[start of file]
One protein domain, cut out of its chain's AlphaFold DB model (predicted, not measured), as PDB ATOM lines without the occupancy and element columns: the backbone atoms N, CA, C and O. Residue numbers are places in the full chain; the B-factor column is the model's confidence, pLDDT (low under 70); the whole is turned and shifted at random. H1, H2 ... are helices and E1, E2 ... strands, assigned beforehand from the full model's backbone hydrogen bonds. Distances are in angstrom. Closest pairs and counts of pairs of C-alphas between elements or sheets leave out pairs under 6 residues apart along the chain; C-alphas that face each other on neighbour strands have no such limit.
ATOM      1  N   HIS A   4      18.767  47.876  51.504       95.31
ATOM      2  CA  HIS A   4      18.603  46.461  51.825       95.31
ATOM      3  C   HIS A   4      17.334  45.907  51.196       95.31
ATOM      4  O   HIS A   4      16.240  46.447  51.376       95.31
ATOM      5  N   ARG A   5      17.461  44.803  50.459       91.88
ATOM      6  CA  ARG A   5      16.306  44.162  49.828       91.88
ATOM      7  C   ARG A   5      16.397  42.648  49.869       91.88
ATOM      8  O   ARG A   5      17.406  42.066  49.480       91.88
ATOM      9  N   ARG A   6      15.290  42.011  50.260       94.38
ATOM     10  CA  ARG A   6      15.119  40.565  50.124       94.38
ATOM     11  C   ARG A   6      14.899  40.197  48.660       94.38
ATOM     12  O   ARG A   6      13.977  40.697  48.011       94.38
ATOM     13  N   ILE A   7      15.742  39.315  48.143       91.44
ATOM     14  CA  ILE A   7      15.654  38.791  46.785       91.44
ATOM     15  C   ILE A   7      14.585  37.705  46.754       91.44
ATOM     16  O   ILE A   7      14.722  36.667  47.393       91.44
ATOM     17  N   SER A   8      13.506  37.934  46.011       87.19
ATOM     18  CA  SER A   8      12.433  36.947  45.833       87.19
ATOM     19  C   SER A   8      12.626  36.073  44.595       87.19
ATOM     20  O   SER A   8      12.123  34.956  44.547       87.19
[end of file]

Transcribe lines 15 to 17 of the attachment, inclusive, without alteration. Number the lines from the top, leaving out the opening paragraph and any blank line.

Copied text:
ATOM     15  C   ILE A   7      14.585  37.705  46.754       91.44
ATOM     16  O   ILE A   7      14.722  36.667  47.393       91.44
ATOM     17  N   SER A   8      13.506  37.934  46.011       87.19